Thursday, July 19, 2012

Unwrapping Part I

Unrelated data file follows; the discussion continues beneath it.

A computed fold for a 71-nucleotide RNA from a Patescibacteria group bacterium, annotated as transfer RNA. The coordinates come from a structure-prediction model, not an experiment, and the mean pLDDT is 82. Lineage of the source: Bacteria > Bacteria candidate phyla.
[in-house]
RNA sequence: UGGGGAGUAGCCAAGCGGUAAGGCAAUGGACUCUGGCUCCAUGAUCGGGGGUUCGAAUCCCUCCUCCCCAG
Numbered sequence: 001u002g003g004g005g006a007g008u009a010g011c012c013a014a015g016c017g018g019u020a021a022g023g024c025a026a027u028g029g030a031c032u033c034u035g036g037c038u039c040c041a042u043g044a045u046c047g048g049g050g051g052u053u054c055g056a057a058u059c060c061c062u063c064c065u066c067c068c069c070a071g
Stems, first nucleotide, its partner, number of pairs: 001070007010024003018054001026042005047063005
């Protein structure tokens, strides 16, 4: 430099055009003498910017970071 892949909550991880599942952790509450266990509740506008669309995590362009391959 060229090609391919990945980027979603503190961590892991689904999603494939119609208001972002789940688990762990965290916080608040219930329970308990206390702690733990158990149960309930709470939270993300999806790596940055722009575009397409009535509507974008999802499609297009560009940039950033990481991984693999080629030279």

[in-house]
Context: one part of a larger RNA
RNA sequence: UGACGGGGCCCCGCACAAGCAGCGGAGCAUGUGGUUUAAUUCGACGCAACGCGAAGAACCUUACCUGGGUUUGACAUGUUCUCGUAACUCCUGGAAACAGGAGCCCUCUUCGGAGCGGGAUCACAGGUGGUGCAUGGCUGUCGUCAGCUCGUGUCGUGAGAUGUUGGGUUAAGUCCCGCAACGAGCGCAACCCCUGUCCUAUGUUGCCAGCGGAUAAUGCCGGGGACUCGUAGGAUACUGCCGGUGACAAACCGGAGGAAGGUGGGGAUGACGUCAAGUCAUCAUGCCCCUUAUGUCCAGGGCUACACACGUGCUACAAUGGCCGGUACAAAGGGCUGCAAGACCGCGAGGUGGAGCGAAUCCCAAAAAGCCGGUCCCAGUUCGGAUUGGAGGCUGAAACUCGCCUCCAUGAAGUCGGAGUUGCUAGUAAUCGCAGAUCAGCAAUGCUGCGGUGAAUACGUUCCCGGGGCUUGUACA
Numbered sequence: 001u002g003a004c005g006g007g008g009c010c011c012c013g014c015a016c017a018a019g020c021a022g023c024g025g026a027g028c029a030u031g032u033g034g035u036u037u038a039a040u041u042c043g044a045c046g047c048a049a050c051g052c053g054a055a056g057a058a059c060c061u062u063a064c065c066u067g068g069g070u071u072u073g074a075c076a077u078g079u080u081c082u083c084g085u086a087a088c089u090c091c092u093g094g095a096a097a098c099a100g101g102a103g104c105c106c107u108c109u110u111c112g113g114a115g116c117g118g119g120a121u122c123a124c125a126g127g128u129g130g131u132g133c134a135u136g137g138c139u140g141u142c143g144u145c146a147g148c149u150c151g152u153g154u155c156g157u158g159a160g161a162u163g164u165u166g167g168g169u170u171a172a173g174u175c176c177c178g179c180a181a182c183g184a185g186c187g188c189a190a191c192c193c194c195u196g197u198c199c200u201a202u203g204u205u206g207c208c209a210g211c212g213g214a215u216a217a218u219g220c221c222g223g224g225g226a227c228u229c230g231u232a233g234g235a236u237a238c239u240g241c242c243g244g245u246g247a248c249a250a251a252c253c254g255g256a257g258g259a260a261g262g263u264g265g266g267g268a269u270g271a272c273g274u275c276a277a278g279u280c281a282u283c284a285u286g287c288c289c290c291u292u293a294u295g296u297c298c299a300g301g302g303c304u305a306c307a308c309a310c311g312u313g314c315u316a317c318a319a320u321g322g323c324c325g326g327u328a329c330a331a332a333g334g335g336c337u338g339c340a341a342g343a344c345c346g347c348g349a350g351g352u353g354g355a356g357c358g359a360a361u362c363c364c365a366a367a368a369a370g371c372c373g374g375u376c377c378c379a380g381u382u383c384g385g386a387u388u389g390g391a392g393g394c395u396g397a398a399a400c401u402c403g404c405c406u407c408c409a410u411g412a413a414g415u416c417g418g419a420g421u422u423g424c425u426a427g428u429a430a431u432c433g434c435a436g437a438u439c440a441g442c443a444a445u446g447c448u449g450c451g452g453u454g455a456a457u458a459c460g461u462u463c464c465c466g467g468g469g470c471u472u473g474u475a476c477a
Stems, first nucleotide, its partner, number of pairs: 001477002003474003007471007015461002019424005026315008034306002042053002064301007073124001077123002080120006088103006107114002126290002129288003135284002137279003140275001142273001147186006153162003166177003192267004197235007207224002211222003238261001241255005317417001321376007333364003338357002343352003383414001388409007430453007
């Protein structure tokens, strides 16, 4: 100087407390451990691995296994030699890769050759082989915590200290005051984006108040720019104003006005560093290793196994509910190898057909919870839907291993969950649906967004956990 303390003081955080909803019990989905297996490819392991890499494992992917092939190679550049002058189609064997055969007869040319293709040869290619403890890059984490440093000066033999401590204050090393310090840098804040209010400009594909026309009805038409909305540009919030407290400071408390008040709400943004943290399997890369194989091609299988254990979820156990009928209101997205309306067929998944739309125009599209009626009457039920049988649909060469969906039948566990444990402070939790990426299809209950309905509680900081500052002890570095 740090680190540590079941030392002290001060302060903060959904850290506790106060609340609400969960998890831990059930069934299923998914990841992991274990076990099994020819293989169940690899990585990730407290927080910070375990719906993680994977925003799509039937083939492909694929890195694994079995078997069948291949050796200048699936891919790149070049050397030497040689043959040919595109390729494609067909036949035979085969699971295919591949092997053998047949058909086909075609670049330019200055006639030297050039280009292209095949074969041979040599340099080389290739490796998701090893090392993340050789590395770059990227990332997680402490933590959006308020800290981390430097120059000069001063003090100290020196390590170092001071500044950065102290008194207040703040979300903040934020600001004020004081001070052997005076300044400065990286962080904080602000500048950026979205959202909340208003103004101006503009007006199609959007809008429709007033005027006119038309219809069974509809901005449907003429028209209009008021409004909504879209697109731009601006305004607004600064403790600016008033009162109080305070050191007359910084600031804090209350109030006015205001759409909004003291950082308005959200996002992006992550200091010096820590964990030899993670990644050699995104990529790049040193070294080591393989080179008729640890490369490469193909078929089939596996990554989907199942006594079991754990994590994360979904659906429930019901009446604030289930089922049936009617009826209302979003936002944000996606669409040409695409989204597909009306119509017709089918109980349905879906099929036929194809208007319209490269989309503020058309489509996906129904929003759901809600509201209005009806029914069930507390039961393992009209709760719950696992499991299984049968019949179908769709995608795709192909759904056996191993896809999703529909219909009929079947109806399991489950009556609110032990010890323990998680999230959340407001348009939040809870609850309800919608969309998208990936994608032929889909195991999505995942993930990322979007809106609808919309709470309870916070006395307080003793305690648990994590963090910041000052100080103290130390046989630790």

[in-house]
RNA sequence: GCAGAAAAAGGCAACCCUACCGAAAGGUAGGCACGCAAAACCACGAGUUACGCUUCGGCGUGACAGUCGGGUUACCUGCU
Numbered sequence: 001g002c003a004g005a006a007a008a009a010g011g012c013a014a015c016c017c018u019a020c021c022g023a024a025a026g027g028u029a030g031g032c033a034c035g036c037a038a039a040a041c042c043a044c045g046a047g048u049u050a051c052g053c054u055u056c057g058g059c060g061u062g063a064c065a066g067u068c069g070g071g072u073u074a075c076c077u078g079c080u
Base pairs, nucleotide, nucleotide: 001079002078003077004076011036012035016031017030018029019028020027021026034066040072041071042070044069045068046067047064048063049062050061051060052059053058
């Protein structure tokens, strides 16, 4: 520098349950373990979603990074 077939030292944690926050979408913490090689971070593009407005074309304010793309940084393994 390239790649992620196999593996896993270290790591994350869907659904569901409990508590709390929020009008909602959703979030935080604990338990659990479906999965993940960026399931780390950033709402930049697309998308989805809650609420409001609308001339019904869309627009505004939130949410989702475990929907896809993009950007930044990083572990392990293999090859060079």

Unless you already know me, you likely do not know that I've had a fairly rough upbringing. It is hard to tell sometimes because I have a strongly phlegmatic temperament. For those not in the know, this means that my actual reactions are very slow and reserved. Not in a shy sort of way, but I just process things more internally than it seems (I am an ENFP, though my extroversion is not way higher than my introversion. Thus, the deeper thoughts are rarely revealed while the less serious thoughts are revealed almost immediately in an extroverted fashion). Here's a prime example: I'm likely to say some sort of dry humored quip in response to someone making fun of me, without truly expressing whether or not I was hurt about it. I've even gone as far as feigning hurt to repel the hurt. I likely felt and reacted quickly, internally, but I certainly did not express what went on inside of me. So, here's the deal: I was abused verbally, emotionally, and sometimes physically by my father. However, I did not really fully acknowledge that I had pain from it until many years later. I tend to just pick up and keep going, ignoring the internal issues. I never revealed my less than ideal family structure to anyone for the majority of my life. I went through a lot of changes at the end of my junior year in high school, that made me want to open up. Unfortunately, that lead to a lot of over-sharing on my part. Particularly, when I was in a romantic relationship. I just spewed all the negative, questionable, and bad things about myself (mixed in with good stuff) all at once, at the beginning of the relationship. This is a habit I only really started acknowledging the problem. I never realized I was doing it and did not think it was wrong. After all, the relationship is something where two people are to know each other fully. Marriage is two becoming one. I have approached romantic relationships in a wholly irresponsible way. However, I am learning, and I believe that my time alone will help me get a better grip on these things. I recently broke up with my girlfriend, she initiated. The first night, I was completely devastated. But, I am starting to see it as a blessing, because we were not in a healthy relationship. Well, at least not a wholly healthy relationship. There was a lot of good there, but the bad parts were particularly cancerous. So, here is the biggest lesson I learned in these past couple of months: people are gifts that need to be unwrapped slowly, quite slowly. This feels completely counterintuitive for those of us still in our youth. Hannah once reminded me that I was still young, and she was right. There are plenty of "old soul" aspects about myself and my tastes, but I still can make careless, youthful mistakes. I, we, made plenty of those in our relationship. I won't go into details on her side of things, but our mutual lack of experience, and my apparently false understanding of my previous experiences lead to things moving way too fast and us never getting the chance to enjoy each other--I mean really enjoy each other. Our love was speedy, we enjoyed the countryside like we were in a ferrari instead of on a tandem bike. We were in jets and unable to even make out the beauty in full way. She is, and always will be, an incredible, unique woman; I am an interesting and unique man. There was a ton of potential, but our rapid sharing and the speed of things kind of made things self destruct. There is, of course, no way of telling if things would have turned out completely different; but, the gift of hindsight, has highlighted a lot of what I did wrong. For every good thing we did, there were a host of bad things we did--mostly unknowingly. I still think there is a ton of potential; but, now that it is over, I think it best for me to stay single until I am stable. If we ever meet again and are both in a place to do things well, that'll be great and I'm open to it. But, that cannot be my goal for working on myself. I want to just be healthy in general. I'm, thankfully, in therapy and figuring out a lot about myself. There are plenty of unconscious behaviors I have due to my upbringing. I don't realize they are there, but I think I figured out one of the biggest ones. I figured out why I rush. You see, I often thought I could not do anything right. This effected me,. as I grew older, in a number of ways: stopped taking my schooling seriously, never fully tried, lost my drive, and rushing relationships. Additionally, the duration of most of my relationships was a month or less; so, the tendency to rush was exacerbated. I wasn't even aware of that until now. Thank God for clarity. I thought I could not do anything right because things I did were never considered good when it came to my father's evaluations. It was never just good. I could have handled it better, I think, if the approach had been: "This is really good. But, let's see how we can make it even better," or something in that vein. I may have taken it just as badly, as I am fairly sensitive to criticism, but I think opening with that first statement helps a great deal. Eventually this seeped into how I do things. Additionally, my early life was colored by the fact that my father was in and out of my life--and the fact that most of our interactions felt frightening to me. The former part is the most important here though, he was gone--often. Being a child, I could not completely understand that it was partly work, partly problems with him and Ma, and partly his not wanting to deal with his own problems. I can see these things now, but that is beyond the reach of a child. I am not yet sure how I processed it, but I know I had to be conflicted with how I both loved and was legitimately afraid of him and his reactions. There had to be relief mixed with guilt of that relief and terror. That conflict became buried in my psyche and would manifest itself in odd ways. In relationships, it eventually meant that I would over-share. I mean this in all relationships. I would give away too much of myself too quickly. In my romantic relationships, this meant revealing things that did not need to immediately be revealed. This, I am starting to see, puts a lot of pressure on the relationship. Doing this meant that the person who normally would reveal themselves slowly, do so as quickly as I have; the seriousness of the relationship is ratcheted at an extremely high level, causing worry; and, forcing the party not ready for the seriousness (read: both parties)to blind themselves to certain issues, placing a huge chink in the armor of the new love. To conclude, this is why I vow not to do that again. First of all, it fits my temperament better and drains me less. Second of all, it would put undue pressure on the success or failure of a relationship. Thirdly, both my significant other and I can have the great chance to unwrap each other shortly. A star takes a long time to become what it is. The materials are all there, but the star does not appear immediately. Relationships are a bit like this, and we can only appreciate starlight because the forces of the universe took their time. It is there that I will stop. I'll go into unwrapping more a bit later. Zaire